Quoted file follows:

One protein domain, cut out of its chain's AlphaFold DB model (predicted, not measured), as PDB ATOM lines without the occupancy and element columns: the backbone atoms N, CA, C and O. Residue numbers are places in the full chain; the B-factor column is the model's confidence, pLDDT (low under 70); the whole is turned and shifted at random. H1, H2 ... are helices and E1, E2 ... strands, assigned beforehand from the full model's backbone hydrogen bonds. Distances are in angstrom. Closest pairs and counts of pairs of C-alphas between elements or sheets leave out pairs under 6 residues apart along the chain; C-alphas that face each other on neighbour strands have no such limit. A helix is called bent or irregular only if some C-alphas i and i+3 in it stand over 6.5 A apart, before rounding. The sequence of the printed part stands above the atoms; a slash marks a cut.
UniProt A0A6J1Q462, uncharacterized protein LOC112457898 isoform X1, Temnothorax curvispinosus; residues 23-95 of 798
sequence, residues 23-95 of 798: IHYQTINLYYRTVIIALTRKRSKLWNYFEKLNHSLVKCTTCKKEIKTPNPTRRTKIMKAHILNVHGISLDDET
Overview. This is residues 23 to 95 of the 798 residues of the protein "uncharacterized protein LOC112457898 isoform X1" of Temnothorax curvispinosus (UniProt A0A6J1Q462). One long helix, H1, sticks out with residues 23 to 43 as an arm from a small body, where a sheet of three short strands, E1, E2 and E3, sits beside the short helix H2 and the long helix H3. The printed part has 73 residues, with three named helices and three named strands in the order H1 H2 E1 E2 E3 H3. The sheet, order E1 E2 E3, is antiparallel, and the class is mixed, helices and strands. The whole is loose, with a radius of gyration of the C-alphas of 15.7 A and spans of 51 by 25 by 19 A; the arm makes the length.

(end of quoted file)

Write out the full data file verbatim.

One protein domain, cut out of its chain's AlphaFold DB model (predicted, not measured), as PDB ATOM lines without the occupancy and element columns: the backbone atoms N, CA, C and O. Residue numbers are places in the full chain; the B-factor column is the model's confidence, pLDDT (low under 70); the whole is turned and shifted at random. H1, H2 ... are helices and E1, E2 ... strands, assigned beforehand from the full model's backbone hydrogen bonds. Distances are in angstrom. Closest pairs and counts of pairs of C-alphas between elements or sheets leave out pairs under 6 residues apart along the chain; C-alphas that face each other on neighbour strands have no such limit. A helix is called bent or irregular only if some C-alphas i and i+3 in it stand over 6.5 A apart, before rounding. The sequence of the printed part stands above the atoms; a slash marks a cut.
UniProt A0A6J1Q462, uncharacterized protein LOC112457898 isoform X1, Temnothorax curvispinosus; residues 23-95 of 798
sequence, residues 23-95 of 798: IHYQTINLYYRTVIIALTRKRSKLWNYFEKLNHSLVKCTTCKKEIKTPNPTRRTKIMKAHILNVHGISLDDET
Overview. This is residues 23 to 95 of the 798 residues of the protein "uncharacterized protein LOC112457898 isoform X1" of Temnothorax curvispinosus (UniProt A0A6J1Q462). One long helix, H1, sticks out with residues 23 to 43 as an arm from a small body, where a sheet of three short strands, E1, E2 and E3, sits beside the short helix H2 and the long helix H3. The printed part has 73 residues, with three named helices and three named strands in the order H1 H2 E1 E2 E3 H3. The sheet, order E1 E2 E3, is antiparallel, and the class is mixed, helices and strands. The whole is loose, with a radius of gyration of the C-alphas of 15.7 A and spans of 51 by 25 by 19 A; the arm makes the length.